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The Royall Palace at Hampton Court.
The Royall Palace at Hampton Court. To the Right Honorable Charles Spence, Earl of Sunderland, Baron of Wormnleighton, one of her Majesty's Principal Secretary's of Statre &c. This Plate is humbly dedicated by your Lordhip's Most Obedient Servants.
[n.d., c.1713-1724.]
Etching on two sheets conjoined, very fine impression; total platemark 580 x 900mm (22¾ x 35½"). Old repairs to original binding folds.
A large and impressive view of Hampton Court Palace, looking down over the ornamental gardens to the East Front, the Tudor palace behind. To the right is the maze, commissioned by William III. The view was probably engraved by Jan Kip and first published in David Mortier's monumental 'Nouveau Theatre de la Grande Bretagne' (1708-13), republished by John Smith in 1724.
[Ref: 54825]   £1,250.00  
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Kew Palace, as seen from Brentford.
Kew Palace, as seen from Brentford.
J.Gendall Del.t. T. Sutherland Sculp.t.
London. Published Jan.y 1819 at R. Ackermann's Repository of Arts, 101 Strand.
Aquatint, printed in colours and hand finished. 395 x 505mm (5½ x 19¾"), with narrow margins.
A view of the 'third' Kew Palace, begun in 1802 by James Wyatt with much input from George III. It was much-ridiculed: in 1820 John Bew, in his 'The ambulator; or, The stranger's companion in a tour round London', wrote; 'This Angleo-Teutonic, castellated, gothized structure, (which has never been completed, and probably never will be,) must be considered as an abortive production, at once illustrative of bad taste and defective judgement'. The Prince Regent didn't like it and after the George IIIís confinement at Windsor Queen Charlotte refused to live there. In 1828 it was demolished with the interiors used elsewhere: the main staircase was installed in Buckingham Palace.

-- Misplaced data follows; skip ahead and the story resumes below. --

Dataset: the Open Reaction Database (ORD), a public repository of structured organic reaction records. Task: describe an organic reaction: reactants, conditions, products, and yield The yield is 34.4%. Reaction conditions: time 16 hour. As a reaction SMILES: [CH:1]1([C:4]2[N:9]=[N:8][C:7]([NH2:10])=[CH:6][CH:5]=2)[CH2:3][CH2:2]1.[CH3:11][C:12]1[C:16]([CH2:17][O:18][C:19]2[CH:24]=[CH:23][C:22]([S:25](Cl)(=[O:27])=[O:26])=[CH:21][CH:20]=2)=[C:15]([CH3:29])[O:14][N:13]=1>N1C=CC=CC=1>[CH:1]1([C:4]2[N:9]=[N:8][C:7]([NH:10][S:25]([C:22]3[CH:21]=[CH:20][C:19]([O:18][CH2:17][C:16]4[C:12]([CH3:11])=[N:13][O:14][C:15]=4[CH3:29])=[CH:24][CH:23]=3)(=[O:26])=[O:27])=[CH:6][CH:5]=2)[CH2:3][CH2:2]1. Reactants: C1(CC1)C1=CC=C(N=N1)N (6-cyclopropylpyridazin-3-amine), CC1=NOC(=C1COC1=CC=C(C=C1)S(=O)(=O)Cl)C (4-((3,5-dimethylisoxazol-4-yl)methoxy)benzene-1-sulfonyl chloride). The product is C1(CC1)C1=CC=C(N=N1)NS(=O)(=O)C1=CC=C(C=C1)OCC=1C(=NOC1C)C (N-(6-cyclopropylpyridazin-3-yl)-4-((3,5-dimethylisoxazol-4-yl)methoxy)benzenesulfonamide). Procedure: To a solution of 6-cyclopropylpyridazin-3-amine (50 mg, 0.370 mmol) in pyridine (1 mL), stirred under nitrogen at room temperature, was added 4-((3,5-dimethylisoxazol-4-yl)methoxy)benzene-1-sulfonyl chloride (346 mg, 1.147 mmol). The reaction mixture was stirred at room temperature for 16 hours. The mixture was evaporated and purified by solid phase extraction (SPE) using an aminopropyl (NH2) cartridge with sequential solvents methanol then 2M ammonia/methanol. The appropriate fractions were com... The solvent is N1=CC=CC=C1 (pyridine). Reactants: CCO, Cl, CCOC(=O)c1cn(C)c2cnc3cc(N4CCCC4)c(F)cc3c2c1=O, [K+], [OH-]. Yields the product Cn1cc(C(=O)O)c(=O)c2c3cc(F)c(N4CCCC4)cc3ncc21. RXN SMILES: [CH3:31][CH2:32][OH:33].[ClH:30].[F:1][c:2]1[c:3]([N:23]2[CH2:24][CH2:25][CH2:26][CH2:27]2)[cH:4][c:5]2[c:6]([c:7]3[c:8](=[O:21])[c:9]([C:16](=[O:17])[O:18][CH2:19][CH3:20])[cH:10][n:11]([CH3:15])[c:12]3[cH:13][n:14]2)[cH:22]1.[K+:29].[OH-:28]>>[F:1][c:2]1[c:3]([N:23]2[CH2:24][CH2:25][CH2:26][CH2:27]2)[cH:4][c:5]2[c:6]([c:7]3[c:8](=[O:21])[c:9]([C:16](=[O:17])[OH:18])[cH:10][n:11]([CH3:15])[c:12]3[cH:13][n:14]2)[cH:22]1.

[Ref: 54951]   £420.00  
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The Bridge at Kingston-upon-Thames.
The Bridge at Kingston-upon-Thames. To the Lord High Steward, the Bailiffs and Freeman of that Ancient Corporation, this plate is humbly Inscribed, by their most obedient Servant, dward Lapidge, Architect of the Bridge.
E. Lapidge, Architect. Engraved by R. Havell, Junr.
Published by E. Lapidge No.9. Green Street, Grosvenor Square, July, 1828.
Fine and large aquatint, printed in colours and hand-finished. 415 x 660mm (16½ x 26"), paper watermarked 'J Whatman Turkey Mill'. Trimmed into plate at sides, several repaired tears in margins. In mount.
View of Kingston Bridge, showing boats on the River Thames and All Saints church in the distance. The bridge, still standing today, was built of Portland stone with five elliptical arches to a design by Edward Lapidge (1779-1860), the County surveyor. The first stone was laid by the Earl of Liverpool at a ceremony on 7 November 1825 and the bridge was opened by the Duchess of Clarence, on July 17, 1828.
Colvin 'Dictionary of British Architects' p.600.
[Ref: 54779]   £420.00  
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